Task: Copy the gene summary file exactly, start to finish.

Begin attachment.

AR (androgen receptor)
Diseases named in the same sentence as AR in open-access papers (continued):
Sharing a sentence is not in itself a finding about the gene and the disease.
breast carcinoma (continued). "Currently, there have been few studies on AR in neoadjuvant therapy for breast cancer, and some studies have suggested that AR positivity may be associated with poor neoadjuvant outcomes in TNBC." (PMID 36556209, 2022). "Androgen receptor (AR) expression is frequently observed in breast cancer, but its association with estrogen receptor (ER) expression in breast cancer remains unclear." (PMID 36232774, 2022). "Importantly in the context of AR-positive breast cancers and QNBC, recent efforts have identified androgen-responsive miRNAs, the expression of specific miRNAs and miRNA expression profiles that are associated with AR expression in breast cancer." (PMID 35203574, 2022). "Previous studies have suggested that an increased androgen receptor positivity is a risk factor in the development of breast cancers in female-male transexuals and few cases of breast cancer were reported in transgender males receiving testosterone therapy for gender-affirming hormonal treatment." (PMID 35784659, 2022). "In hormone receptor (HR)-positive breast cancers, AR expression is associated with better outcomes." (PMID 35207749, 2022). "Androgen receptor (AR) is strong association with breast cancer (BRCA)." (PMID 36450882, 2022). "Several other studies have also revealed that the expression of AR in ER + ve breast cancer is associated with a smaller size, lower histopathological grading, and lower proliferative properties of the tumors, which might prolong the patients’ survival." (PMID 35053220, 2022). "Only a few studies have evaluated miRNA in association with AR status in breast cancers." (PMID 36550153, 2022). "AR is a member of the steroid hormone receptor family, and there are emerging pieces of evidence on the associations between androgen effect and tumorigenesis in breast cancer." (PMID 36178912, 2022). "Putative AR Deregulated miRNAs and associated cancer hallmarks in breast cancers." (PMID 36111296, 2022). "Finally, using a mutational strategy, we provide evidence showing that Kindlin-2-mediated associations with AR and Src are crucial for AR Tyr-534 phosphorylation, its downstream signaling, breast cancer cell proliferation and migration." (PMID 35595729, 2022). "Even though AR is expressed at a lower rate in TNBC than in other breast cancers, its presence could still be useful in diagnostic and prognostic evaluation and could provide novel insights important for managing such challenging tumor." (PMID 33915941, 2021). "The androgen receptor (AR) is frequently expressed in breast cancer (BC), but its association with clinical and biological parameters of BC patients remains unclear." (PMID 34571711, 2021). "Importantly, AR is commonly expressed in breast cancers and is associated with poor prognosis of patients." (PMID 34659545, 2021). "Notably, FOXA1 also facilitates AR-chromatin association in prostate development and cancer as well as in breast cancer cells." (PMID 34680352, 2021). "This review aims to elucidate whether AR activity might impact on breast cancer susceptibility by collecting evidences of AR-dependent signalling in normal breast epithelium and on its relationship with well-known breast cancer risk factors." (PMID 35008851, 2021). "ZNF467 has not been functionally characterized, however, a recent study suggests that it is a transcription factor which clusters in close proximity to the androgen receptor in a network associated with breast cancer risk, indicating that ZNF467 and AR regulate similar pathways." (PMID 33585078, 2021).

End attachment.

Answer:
AR (androgen receptor)
Diseases named in the same sentence as AR in open-access papers (continued):
Sharing a sentence is not in itself a finding about the gene and the disease.
breast carcinoma (continued). "Currently, there have been few studies on AR in neoadjuvant therapy for breast cancer, and some studies have suggested that AR positivity may be associated with poor neoadjuvant outcomes in TNBC." (PMID 36556209, 2022). "Androgen receptor (AR) expression is frequently observed in breast cancer, but its association with estrogen receptor (ER) expression in breast cancer remains unclear." (PMID 36232774, 2022). "Importantly in the context of AR-positive breast cancers and QNBC, recent efforts have identified androgen-responsive miRNAs, the expression of specific miRNAs and miRNA expression profiles that are associated with AR expression in breast cancer." (PMID 35203574, 2022). "Previous studies have suggested that an increased androgen receptor positivity is a risk factor in the development of breast cancers in female-male transexuals and few cases of breast cancer were reported in transgender males receiving testosterone therapy for gender-affirming hormonal treatment." (PMID 35784659, 2022). "In hormone receptor (HR)-positive breast cancers, AR expression is associated with better outcomes." (PMID 35207749, 2022). "Androgen receptor (AR) is strong association with breast cancer (BRCA)." (PMID 36450882, 2022). "Several other studies have also revealed that the expression of AR in ER + ve breast cancer is associated with a smaller size, lower histopathological grading, and lower proliferative properties of the tumors, which might prolong the patients’ survival." (PMID 35053220, 2022). "Only a few studies have evaluated miRNA in association with AR status in breast cancers." (PMID 36550153, 2022). "AR is a member of the steroid hormone receptor family, and there are emerging pieces of evidence on the associations between androgen effect and tumorigenesis in breast cancer." (PMID 36178912, 2022). "Putative AR Deregulated miRNAs and associated cancer hallmarks in breast cancers." (PMID 36111296, 2022). "Finally, using a mutational strategy, we provide evidence showing that Kindlin-2-mediated associations with AR and Src are crucial for AR Tyr-534 phosphorylation, its downstream signaling, breast cancer cell proliferation and migration." (PMID 35595729, 2022). "Even though AR is expressed at a lower rate in TNBC than in other breast cancers, its presence could still be useful in diagnostic and prognostic evaluation and could provide novel insights important for managing such challenging tumor." (PMID 33915941, 2021). "The androgen receptor (AR) is frequently expressed in breast cancer (BC), but its association with clinical and biological parameters of BC patients remains unclear." (PMID 34571711, 2021). "Importantly, AR is commonly expressed in breast cancers and is associated with poor prognosis of patients." (PMID 34659545, 2021). "Notably, FOXA1 also facilitates AR-chromatin association in prostate development and cancer as well as in breast cancer cells." (PMID 34680352, 2021). "This review aims to elucidate whether AR activity might impact on breast cancer susceptibility by collecting evidences of AR-dependent signalling in normal breast epithelium and on its relationship with well-known breast cancer risk factors." (PMID 35008851, 2021). "ZNF467 has not been functionally characterized, however, a recent study suggests that it is a transcription factor which clusters in close proximity to the androgen receptor in a network associated with breast cancer risk, indicating that ZNF467 and AR regulate similar pathways." (PMID 33585078, 2021).